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Poetry For Children - Articles Surfing
Poetry is one of the first interactions with literature that young children have. Nursery rhymes and silly songs give children the foundation for reading by helping them understand the relationship of sounds and letters through rhymes. As children get older, poetry helps them understand how to express complex thoughts, feelings, and ideas through words.
Poetry can be introduced to children as early as infancy. Simple rhymes recited in a singsong manner are great for small children. Babies enjoy these fun songs and, by the toddler years, she will begin to sing along. During the toddler and preschool years, introduce your child to a variety of poetry that rhymes. Recite and memorize classic Mother Goose poems, like 'The Cat and the Fiddle' or 'Little Boy Blue,' and read rhyming books, like those by Dr. Seuss.
Provide your child with a selection of poetry books designed for children as well as their other books. Guidecraft's creative selection of bookshelves make a great place to store your child's books and poems. Continue to change the poetry selections with the other books as your child gets older. Encourage her to read poems about things that interest her, like poems about horses or poetry about nature.
Encourage your preschooler to create her own poems. Help her by providing sentence prompts for silly limericks, like 'There once was a ______, who lived in a _____.' Help her complete the blanks with funny words that rhyme and read the poem together. Make up simple rhymes together about various events as well.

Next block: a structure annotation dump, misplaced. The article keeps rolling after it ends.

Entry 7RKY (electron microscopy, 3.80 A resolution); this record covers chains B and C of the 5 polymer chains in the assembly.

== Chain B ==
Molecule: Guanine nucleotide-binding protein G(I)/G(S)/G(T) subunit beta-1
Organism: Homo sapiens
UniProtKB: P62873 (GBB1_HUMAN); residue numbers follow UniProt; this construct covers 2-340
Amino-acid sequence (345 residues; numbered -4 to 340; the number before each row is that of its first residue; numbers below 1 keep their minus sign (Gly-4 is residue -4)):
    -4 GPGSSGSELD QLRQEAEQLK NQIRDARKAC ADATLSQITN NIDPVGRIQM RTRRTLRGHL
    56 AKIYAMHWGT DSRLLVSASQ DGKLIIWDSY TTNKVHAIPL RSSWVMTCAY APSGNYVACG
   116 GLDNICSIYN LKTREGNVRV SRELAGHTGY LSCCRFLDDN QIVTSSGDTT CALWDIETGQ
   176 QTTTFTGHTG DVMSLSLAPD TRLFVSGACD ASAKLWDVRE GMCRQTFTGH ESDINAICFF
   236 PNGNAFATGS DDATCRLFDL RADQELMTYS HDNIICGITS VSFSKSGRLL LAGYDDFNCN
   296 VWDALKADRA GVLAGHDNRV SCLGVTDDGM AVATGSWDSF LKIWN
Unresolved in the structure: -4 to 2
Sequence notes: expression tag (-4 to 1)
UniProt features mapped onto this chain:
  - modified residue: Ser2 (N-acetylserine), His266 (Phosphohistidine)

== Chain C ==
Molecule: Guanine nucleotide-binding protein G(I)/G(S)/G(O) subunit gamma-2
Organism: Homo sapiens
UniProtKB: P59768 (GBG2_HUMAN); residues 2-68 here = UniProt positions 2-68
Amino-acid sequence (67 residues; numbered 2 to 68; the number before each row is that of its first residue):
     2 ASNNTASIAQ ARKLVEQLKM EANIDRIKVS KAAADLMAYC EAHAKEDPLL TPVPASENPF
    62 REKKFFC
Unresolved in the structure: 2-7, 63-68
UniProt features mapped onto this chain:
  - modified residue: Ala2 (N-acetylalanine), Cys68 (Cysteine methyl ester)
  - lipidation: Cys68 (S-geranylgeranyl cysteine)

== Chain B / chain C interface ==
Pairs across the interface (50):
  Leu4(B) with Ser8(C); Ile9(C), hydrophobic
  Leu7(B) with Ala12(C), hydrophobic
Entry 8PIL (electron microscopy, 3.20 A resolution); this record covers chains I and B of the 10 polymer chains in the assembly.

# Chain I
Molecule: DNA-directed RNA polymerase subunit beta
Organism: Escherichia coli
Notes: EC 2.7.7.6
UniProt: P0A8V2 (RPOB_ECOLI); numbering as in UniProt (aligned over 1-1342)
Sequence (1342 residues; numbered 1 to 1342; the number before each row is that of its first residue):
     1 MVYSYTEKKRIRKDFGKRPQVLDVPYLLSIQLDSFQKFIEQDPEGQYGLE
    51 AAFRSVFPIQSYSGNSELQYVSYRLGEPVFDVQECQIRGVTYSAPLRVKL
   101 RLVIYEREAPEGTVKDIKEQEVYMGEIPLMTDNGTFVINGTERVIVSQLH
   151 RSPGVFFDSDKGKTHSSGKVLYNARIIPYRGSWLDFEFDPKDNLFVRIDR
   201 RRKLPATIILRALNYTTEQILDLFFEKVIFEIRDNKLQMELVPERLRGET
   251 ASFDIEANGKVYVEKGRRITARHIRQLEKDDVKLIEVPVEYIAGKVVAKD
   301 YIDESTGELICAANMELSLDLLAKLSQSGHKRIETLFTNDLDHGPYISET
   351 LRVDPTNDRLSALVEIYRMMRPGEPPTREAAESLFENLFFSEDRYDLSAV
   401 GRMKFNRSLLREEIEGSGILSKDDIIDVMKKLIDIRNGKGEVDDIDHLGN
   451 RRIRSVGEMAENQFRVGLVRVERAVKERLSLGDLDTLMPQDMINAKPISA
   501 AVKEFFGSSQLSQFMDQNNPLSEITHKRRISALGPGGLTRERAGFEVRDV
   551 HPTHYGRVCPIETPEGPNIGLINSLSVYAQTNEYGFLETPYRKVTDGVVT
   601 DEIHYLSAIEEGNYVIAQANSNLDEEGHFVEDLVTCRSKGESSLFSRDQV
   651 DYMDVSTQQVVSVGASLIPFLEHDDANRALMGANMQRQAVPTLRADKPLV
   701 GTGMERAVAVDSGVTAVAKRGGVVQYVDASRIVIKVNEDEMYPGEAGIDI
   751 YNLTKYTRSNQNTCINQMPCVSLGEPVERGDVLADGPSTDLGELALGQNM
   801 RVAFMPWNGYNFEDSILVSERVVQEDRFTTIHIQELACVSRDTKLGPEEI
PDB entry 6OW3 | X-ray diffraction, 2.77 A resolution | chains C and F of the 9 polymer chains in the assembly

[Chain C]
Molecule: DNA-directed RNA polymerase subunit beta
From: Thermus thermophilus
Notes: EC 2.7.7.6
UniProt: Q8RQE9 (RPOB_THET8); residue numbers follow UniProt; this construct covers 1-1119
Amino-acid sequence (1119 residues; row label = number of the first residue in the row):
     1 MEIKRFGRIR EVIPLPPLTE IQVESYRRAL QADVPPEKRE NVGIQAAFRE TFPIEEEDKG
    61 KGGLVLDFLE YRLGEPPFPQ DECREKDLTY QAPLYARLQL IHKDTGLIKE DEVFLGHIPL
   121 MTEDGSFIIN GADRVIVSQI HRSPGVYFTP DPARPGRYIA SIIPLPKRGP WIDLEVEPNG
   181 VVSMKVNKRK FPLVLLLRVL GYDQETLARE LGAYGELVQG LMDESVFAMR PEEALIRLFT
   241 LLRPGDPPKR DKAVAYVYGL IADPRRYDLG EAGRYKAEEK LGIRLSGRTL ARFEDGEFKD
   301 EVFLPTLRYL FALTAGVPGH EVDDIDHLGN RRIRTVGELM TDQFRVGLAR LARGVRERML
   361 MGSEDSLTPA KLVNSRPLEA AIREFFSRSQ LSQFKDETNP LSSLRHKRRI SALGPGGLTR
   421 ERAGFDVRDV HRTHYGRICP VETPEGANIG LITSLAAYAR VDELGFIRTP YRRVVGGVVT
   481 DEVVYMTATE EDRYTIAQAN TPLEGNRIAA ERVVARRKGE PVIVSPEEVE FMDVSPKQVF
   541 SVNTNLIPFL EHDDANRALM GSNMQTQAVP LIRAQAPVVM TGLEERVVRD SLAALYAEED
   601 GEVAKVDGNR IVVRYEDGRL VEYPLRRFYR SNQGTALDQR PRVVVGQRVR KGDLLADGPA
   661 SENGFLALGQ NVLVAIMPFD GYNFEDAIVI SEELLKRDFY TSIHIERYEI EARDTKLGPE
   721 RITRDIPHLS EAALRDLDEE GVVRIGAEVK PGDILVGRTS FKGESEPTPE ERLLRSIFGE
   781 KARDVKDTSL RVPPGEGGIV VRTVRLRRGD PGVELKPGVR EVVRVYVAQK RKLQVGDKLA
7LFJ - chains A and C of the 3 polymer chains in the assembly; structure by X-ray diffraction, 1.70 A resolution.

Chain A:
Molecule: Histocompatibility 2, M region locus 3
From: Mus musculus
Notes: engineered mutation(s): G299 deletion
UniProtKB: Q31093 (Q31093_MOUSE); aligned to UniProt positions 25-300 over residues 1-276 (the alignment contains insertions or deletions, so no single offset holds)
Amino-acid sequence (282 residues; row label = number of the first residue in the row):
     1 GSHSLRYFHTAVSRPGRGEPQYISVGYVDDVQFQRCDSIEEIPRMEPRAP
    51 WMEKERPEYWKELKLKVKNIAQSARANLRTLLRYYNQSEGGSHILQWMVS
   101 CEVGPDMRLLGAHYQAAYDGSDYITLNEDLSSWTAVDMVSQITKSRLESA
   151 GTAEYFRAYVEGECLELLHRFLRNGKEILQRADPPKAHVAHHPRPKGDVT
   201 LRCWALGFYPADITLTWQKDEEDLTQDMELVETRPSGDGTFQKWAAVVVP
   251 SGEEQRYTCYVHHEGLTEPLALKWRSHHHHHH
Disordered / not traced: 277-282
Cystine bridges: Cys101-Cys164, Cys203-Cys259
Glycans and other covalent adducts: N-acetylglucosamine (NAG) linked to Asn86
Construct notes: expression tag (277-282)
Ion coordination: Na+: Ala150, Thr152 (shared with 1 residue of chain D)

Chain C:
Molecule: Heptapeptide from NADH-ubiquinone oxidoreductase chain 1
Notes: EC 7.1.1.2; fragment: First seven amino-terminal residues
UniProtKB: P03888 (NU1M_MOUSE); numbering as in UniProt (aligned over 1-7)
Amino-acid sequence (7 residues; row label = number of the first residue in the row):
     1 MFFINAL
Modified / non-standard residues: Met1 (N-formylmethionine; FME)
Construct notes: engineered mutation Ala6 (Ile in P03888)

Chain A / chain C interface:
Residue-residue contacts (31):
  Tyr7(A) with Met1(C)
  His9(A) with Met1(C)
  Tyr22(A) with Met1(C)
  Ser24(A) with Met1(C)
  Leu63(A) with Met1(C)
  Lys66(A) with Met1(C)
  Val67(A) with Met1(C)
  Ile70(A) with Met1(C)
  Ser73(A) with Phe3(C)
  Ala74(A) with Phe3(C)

Kindergartners and first graders can enjoy more complex poetry. It is still a good idea to expose children to plenty of poetry that rhymes as they are learning to read, but they can also learn that not all poetry needs to rhyme. Read poetic books together, like those by Shel Silverstein, and work on memorizing a few favorite poems of various styles and lengths.
Begin to introduce your kindergartner or first grader to a few simple forms of poetry and encourage him to write his own. Cinquains are a great form to begin with. A simple cinquain consists of five lines with the number of syllables increasing in each line, then returning to the beginning form. To compose a cinquain, your child should choose one two syllable word for the poem's title. The next line will be two words or four syllables that elaborates on the name of the poem. The third line will express an action that related to the title, and will consist of three words or six syllables. For the fourth line, your child should express a feeling about the title using four words or eight syllables. He final line of the cinquain is similar to the first line with only one word or two syllables relating to the title.
As your child gets older, continue to broaden his knowledge of poetry. Introduce new poets, especially those noted for their work, and explore different techniques poets have used through time. Examine and compose a variety of poetic forms with your child, including haikus, acrostics, and concrete poetry that is written in a form to resemble the poem's topic. Encourage your child to create their own free verse poems as well as structured forms of poetry throughout their childhood.
Copyright © 1995 - Photius Coutsoukis (All Rights Reserved).
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